“When All is Ruin Once Again”; impressionistic, elusive and impressive.

The filmic essay is a very particular breed. Part of this the golden age of television that we’re all luxuriating in has been the plethora of extraordinary documentaries that the small screen now has to offer. Most conspicuously with BBC4’s Storyville strand, reviewed by me earlier here. But the filmic essay is something else entirely.

Adam Curtis, reviewed by me earlier here, is the best example currently of someone producing this very specific type of documentary. There are plenty of individuals who attack a subject and pursue a particular polemic in a consciously objective manner. But an essay is an active attempt to try to understand something. 

Adam Curtis’ very personal meditation on Afghanistan.

It’s open and questioning where more conventional documentaries are crusading and confrontational. And When All is Ruin Once Again is a confident and original addition to its ranks.

The film is set in Gort, on the border of Clare and Galway in the west of Ireland, and is framed by the opening of a section of the motorway between Gort and Crusheen, in 2010. But its completion is promptly aborted as what was then the recession took hold. And it wasn’t until 2017 that it eventually came to be completed. 

The husband and wife team of Keith Walsh and Jill Beardsworth moved to Gort in 2010 and made the film over the following seven years. Documenting the changes that the country, and especially the West has undergone, as we moved effectively from the 19thcentury into the 21stover a period of little more than twenty years. And few things encapsulate that change as pertinently as the transformation rendered by the construction of a motorway.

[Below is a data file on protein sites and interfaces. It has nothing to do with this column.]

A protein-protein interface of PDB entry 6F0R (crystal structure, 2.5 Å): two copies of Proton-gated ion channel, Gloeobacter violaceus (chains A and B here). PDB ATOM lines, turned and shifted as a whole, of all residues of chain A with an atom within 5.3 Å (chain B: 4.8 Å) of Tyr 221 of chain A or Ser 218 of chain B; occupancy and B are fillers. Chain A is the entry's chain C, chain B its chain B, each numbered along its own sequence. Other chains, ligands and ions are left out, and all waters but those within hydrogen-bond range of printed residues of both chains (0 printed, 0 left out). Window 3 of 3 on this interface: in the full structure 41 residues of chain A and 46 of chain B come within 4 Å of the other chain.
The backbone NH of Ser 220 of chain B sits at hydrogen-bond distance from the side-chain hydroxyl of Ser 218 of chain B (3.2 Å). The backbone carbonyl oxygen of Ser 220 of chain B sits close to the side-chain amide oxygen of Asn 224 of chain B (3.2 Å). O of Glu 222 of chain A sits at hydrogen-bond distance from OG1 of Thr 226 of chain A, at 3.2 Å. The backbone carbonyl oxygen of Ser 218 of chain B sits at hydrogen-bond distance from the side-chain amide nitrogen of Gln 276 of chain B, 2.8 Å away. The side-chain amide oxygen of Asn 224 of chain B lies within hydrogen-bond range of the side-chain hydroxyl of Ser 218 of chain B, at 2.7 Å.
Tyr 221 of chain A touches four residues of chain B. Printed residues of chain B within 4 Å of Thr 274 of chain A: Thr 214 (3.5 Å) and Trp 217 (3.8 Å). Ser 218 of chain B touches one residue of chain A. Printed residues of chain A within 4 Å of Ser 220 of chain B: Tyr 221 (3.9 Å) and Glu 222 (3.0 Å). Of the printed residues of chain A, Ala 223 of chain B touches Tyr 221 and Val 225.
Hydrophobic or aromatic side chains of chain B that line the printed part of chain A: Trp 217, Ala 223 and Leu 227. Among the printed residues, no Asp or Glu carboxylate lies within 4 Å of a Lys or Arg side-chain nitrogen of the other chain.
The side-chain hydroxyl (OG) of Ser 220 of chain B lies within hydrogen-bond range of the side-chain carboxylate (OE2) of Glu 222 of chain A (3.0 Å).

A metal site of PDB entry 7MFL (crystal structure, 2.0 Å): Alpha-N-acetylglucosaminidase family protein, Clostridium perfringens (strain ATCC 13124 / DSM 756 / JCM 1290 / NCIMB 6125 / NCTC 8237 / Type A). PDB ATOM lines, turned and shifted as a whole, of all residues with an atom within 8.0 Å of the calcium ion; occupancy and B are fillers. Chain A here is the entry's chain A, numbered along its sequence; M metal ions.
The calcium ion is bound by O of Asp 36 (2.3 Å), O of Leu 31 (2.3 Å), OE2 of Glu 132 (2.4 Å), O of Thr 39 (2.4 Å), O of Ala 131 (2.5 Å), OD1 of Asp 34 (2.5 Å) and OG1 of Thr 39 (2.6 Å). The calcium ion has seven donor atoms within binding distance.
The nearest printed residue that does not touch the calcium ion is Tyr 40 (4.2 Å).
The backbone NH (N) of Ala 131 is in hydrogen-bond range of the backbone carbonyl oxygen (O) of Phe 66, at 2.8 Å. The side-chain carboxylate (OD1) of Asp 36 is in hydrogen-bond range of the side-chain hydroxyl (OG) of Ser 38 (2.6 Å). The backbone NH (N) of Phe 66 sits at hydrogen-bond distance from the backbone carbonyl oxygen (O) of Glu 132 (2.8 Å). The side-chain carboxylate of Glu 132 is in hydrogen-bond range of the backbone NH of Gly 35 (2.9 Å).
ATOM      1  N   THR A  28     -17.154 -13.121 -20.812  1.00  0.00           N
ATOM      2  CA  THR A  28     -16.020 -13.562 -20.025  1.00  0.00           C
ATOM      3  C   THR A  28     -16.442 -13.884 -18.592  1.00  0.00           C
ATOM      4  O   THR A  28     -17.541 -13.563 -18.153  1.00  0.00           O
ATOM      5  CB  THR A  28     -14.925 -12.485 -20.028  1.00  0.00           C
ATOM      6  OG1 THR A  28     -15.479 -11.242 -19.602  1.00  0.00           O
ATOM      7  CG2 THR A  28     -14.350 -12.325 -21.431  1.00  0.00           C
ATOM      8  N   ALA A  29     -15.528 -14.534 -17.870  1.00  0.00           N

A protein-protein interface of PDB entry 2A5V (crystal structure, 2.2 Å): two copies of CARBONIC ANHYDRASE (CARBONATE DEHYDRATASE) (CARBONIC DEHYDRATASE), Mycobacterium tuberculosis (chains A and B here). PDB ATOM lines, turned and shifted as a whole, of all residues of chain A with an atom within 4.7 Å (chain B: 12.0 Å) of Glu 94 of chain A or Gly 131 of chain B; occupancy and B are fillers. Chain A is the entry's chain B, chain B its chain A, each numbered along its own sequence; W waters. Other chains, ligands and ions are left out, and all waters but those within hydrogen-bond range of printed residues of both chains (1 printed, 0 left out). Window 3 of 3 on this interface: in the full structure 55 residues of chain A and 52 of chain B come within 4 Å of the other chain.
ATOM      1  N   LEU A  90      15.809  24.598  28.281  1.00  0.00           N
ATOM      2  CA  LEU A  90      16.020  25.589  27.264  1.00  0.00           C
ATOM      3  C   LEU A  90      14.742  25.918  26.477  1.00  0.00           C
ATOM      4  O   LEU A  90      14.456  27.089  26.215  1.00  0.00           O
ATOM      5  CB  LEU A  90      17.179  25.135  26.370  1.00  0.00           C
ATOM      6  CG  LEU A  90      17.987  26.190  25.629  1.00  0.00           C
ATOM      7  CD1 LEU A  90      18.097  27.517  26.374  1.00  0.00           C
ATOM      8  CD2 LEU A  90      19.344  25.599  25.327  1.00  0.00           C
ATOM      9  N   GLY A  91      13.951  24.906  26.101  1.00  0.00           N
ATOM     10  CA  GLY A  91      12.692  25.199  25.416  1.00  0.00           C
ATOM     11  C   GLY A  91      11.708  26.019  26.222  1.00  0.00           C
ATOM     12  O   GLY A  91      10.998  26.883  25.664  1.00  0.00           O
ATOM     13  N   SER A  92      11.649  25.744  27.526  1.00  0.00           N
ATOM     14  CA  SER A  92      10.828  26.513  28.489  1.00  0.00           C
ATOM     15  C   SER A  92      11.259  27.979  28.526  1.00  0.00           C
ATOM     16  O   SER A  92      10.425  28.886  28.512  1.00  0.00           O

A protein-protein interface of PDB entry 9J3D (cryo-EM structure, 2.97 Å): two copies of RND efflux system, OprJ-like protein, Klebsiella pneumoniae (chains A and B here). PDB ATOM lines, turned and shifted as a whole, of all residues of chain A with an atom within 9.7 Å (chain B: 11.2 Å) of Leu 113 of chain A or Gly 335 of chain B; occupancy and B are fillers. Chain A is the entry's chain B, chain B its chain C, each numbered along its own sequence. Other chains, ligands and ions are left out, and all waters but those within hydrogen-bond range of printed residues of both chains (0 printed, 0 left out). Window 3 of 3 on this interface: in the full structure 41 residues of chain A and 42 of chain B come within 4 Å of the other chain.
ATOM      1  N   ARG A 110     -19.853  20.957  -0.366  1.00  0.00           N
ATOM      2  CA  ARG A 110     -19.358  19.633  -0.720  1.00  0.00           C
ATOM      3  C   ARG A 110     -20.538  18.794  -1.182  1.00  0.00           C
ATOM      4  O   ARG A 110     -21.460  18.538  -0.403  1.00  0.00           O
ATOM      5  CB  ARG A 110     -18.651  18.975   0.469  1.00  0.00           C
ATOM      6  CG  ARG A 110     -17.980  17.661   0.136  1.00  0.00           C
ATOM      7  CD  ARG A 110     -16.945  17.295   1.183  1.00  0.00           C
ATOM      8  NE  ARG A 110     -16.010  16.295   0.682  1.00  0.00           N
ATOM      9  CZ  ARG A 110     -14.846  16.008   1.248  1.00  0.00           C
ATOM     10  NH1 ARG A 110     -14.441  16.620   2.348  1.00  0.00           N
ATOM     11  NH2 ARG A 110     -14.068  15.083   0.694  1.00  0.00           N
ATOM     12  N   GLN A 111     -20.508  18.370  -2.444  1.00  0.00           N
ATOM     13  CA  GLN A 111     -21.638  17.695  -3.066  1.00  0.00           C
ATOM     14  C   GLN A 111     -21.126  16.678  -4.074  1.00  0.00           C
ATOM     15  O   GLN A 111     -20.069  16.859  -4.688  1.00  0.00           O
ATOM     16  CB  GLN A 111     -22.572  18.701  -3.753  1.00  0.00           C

But the film refrains from lazily contrasting a noble if austere past sullied by the enforced transition to a crass, materialistic future. In which an Irish identity has been sacrificed on the altar of globalization. What you get instead is a thoughtful and gentle portrait of one generation quietly making way for the necessary arrival of the next.

For the most part, the film avoids the sort of hectoring you might have feared given the subject matter. It does take one misstep. It ends with a voice over issuing a bog standard warning of the imminent environmental catastrophe that unchecked global warming presents. Which is a shame. Because that’s exactly that kind of tedious didacticism that the rest of the film so impressively avoids. 

Apart from which, When All is Ruin Once Again is a refreshingly subtle and quietly personal portrait of a world in transition. Which is neither good nor bad. It simply is, and ever thus will it be.

You can and should see it on the RTE Player. And you can see the trailer for When All is Ruin Once Again below (though I should point out, a tad disappointingly if inevitably, it’s a pretty misleading trailer. The actual film is, happily, much less didactic than the trailer implies.)

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